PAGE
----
5 Things Megachurches Do Really Well (And You Should Too)

5 Things Megachurches Do Really Well (And You Should Too) March 8, 2017

By Trevor Wilson

I’ve never been a fan of megachurches.

Trevor Wilson
Trevor Wilson

I have heard enough bad sermons from Mark Driscoll, Joel Osteen, Steven Furtick and Andy Stanley to know that megachurches are not my scene. So when I was offered an internship at a megachurch, I was initially inclined to say no. However, after realizing the scarcity of CBF churches in Los Angeles and how unlikely it would be for pessimistic me to find a church I actually approved of, I decided to give it a shot.

I am so glad I did. Sure, I leave Sunday mornings occasionally discouraged that certain theologies are still being preached, but getting a behind the scenes look at the strategies and culture that megachurches implement has been most valuable for me. There are a lot of things that megachurches do right, particularly in the way they attract people to attend, that I plan to re-create in my future in ministry, and I would like to share these things with you.

  1. Know Your Target AudienceThere’s a common saying out there that goes something like, “You can please some people all the time and all the people sometimes, but you can’t please all the people all the time.” This is incredibly true in ministry.Churches that attempt to please everyone all the time usually end up pleasing no one most of the time. People of different ages, genders, cultures, races and ethnicities all have different needs that they look to have met in their church community. The question is, who are you going to please? At the last CBF event I attended, a person asked how to attract more young adults to their church. I didn’t answer for fear of being a jerk, but I wanted to tell them to start a new church.If you notice people missing in your pews on Sunday, it’s probably because your church culture has neglected them and their needs. You can try to change your church culture, but you will only end up pushing members out to make room for others to feel included. Sometimes that is necessary, but it is important to understand the fact that your church has a target audience that is unique to the Kingdom. For megachurches, the target audience is always young families, which makes the next few sections all the more important.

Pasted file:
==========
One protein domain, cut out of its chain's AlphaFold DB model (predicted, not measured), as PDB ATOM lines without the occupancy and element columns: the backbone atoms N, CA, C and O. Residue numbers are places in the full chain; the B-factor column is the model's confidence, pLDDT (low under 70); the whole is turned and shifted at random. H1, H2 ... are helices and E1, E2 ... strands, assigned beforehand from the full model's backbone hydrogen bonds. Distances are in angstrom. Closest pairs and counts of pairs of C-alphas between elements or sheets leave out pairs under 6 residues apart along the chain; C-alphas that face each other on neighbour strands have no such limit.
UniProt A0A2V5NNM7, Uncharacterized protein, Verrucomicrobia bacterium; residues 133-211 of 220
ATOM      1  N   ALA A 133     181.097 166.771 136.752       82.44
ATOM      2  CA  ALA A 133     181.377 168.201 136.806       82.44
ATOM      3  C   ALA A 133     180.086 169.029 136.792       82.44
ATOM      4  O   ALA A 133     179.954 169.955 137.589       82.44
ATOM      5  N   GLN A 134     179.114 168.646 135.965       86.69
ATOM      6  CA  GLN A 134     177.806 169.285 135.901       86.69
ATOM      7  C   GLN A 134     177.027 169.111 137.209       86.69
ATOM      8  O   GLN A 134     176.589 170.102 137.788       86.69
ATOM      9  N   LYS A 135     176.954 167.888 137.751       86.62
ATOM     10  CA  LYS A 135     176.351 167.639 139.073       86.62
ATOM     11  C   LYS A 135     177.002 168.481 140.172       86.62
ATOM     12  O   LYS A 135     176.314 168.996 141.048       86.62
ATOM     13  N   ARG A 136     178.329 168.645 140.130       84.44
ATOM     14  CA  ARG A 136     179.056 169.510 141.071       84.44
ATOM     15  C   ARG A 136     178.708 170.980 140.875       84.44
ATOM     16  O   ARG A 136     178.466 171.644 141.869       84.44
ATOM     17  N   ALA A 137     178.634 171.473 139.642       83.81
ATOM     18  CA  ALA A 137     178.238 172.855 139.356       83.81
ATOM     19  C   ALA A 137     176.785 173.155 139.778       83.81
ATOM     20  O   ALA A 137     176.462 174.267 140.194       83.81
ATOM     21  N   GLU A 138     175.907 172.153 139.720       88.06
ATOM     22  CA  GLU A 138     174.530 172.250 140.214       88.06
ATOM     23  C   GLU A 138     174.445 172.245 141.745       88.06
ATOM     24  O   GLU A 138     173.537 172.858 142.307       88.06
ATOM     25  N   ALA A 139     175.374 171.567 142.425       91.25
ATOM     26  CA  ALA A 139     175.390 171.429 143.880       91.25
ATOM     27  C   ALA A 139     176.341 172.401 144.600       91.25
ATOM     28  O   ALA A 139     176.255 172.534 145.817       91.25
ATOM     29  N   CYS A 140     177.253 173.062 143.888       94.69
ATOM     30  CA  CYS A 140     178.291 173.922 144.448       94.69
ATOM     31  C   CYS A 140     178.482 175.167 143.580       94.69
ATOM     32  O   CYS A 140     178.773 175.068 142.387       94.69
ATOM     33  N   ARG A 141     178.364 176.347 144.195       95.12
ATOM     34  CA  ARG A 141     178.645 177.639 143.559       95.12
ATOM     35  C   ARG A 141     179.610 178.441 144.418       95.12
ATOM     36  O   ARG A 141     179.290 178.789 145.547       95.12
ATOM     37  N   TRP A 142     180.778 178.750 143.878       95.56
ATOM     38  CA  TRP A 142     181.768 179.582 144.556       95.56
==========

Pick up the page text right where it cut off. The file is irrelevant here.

1. Kid’s & Youth ProgramsNearly every church I have attended has had some sort of youth program, whether it is Sunday School, children’s choir, daycare, after school program or nursery. The megachurch I intern at has an interesting motto that they use to describe the goal of their kids program, “Make kids drag their parents to church.”The idea is to make the children’s experience so much fun, so energetic, that children cannot wait to come back. They do this by recognizing the relatively short attention spans that kids have.  If children are in class for an hour, then the curriculum contains twelve, five minute exercises.  Churches that don’t make an effort to develop good children’s programs are missing out on a crucial ministry opportunity. Parents are much less likely to attend church if their children are not willing to go. Ministering kids ministers adults. If you want more young families in your church, then a good kids program is mandatory.
  1. Technology & CreativityMichelangelo’s painting of the Sistine Chapel is at the very least a beautiful work of art. I’m sure, too, that the intention behind the work was to display the Gospel in a way that would attract more people to come visit.Today, beautiful, inspiring artwork is being created for churches not through statues and paintings but through digital media. In 2017, the World Wide Web will have been around for nearly 30 years. It has moved beyond a fad for youth and young adults and turned into a powerful tool for multi-generational communication. If my grandmother has a Facebook account, then your church needs to consider how they are viewed online. Web design, graphic arts, photography, and video producing are modern avenues for creativity that churches often substitute with free clipart or meaningless stock footage. Sacred art tells a story, and hopefully, attempts to display the Gospel in a way that would attract more people to come visit your church. Church websites and social media accounts should have some creative features on them that are visually attractive and invite people into a story.